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The aim of the Collection

This collection of artworks has grown over the years, and I no longer wished to keep it restricted to just a few guests in my own private living room. As my collection grew, I began to wonder: “What should I do with these pictures?”

There are several reasons why I alighted on the idea of turning my private collection into a public museum.

I want to tell the moving stories of the people behind these artworks. For this reason, their biographies are here placed centre-stage. These artists of the “Lost Generation” – the so-called “degenerates” and the ostracised – should finally get the recognition that was denied them during their lifetime. Furthermore, the high artistic quality of their work should also be acknowledged. With this Museum, I want to create an inviting space that exudes a sense of wellbeing – both for the “lost” artists themselves, as it were, and for visitors. This Museum should not be just a thought-provoking place of remembrance. It should be a museum that is full of life: a space for people to come together, for readings, events and discussions.

Above and beyond this, the private character of this collection and of the Museum should be both retained and continued. Step-by-step, and in exhibitions of our own, we are presenting the paintings from the collection to the public in exhibitions that are held roughly once a year. The members of the “Lost Generation” are thus on permanent exhibition, and remain a long-term topic of debate. Most of these paintings have never been shown before in public.

These artists of the “Lost Generation” have hitherto received little attention, neither in art histories nor in our own time. It is only in recent years that historians and art historians alike have begun to engage with this generation of artists as a whole. One of the tasks of my Museum is to help fill this gap in art history by making known the biographies of these artists, and by placing them in the scholarly context of art history and of the history of their times.

The life stories of these men and women should also be preserved in societal memory, and for future generations. Only by learning their stories, by treating them with the necessary respect, and by retaining an awareness of their fate can we create a sound basis for us to gaze with equanimity into the future. My prime concern is to help create conditions under which society cannot repeat the inhumanity experienced by these artists. If witnesses to those times can no longer speak to us and cannot pass on their experiences, then we need to create a bridge from them into the present and into the future. The biographies of the “Lost Generation” provide us with just such a bridge.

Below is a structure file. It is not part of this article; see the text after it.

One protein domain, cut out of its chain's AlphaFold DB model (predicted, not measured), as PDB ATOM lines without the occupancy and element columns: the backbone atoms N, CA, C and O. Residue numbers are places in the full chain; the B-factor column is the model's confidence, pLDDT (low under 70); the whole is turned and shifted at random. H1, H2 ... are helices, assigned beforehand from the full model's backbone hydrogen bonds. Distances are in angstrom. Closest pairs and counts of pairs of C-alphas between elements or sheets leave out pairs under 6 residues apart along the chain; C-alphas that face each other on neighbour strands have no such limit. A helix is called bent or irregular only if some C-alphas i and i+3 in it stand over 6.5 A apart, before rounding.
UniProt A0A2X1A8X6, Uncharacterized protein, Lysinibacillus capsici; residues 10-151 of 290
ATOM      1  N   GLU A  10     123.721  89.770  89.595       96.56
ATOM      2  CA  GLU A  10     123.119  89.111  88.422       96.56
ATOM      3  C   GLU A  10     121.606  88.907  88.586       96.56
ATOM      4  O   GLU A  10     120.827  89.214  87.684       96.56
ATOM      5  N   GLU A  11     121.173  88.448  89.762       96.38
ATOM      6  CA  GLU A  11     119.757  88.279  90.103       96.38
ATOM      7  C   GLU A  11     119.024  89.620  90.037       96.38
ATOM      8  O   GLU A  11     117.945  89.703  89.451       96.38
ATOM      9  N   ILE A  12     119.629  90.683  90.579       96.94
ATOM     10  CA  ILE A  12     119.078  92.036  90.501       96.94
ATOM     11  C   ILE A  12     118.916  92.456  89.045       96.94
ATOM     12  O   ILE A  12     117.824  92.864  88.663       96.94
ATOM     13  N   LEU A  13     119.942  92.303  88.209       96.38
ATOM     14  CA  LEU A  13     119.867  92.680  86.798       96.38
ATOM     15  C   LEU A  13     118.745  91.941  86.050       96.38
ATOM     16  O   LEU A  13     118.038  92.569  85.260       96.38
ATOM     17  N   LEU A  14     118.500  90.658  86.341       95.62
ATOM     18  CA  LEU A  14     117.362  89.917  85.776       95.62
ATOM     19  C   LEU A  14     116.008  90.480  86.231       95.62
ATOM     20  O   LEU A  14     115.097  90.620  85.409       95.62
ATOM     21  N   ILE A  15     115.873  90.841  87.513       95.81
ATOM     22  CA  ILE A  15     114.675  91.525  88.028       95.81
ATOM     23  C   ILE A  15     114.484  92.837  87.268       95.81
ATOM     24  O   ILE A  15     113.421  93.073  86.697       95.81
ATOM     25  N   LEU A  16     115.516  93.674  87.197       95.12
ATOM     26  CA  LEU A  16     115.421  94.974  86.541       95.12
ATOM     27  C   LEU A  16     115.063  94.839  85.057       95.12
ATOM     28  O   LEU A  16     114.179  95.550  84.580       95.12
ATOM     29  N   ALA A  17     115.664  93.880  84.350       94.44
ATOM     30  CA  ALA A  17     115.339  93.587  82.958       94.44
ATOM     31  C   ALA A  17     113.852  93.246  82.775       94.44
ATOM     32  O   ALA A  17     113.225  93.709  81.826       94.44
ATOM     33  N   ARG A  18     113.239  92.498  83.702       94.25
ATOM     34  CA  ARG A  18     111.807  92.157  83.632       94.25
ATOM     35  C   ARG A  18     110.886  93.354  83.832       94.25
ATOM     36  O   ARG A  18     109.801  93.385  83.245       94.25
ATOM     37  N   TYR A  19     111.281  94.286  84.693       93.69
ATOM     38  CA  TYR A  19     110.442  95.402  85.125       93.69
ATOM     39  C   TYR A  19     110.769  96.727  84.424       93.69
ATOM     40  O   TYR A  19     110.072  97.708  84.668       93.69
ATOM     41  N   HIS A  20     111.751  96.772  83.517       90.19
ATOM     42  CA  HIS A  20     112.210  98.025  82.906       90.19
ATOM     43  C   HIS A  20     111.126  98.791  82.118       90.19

Prof. Dr Heinz R. Böhme – Founder of the Museum

Engagement & Sponsoring

Members of our Engagement & Sponsoring program are individuals, societies or companies who wish to be involved in the subject and goals of the Museum “Art of the Lost Generation”, and who support the museum through personal engagement or financial sponsorship. As a non-profit private foundation, we are delighted to receive contributions, donations and ideas, and we welcome independent action by our members to help develop and support the Museum.

Your support would help us to realise a vibrant cultural life at the museum, to acquire and restore paintings, to publish our findings, and to digitise the collection. Companies, legal persons and society are also welcome to assist us in our endeavours.

We are happy discuss the form of your support and any details. Please contact us by sending an email to  museum@verlorene-generation.com.

Donations

The Museum “Art of the Lost Generation” is run as a non-profit, private foundation.

We should be delighted to receive your contribution in support of our work – whether in aid of our efforts to bring recognition to the artists of the “Lost Generation”, or to promote the scholarly reappraisal of their stories. It is also possible to support a concrete project.

Tax deductibility of donations

Donations to the non-profit foundation “Prof. Dr. Heinz R. Böhme Foundation Salzburg” are tax-deductible in Austria. The Museum “Art of the Lost Generation” is registered under the number MP-17365 on the list of charitable institutions maintained by the Austrian Federal Finance Ministry (tax deductibility of donations in accordance with § 4a Para. 2 line 5 of the Income Tax Act, EStG).

We will be happy to inform you in person of possible forms of support, and can provide details on the provision of receipts for charitable donations.

Bank details

Museum Kunst der Verlorenen Generation
Raiffeisenbank Anif-Niederalm
IBAN: AT49 3500 5000 0006 5656
BIC: RVSAAT2S005

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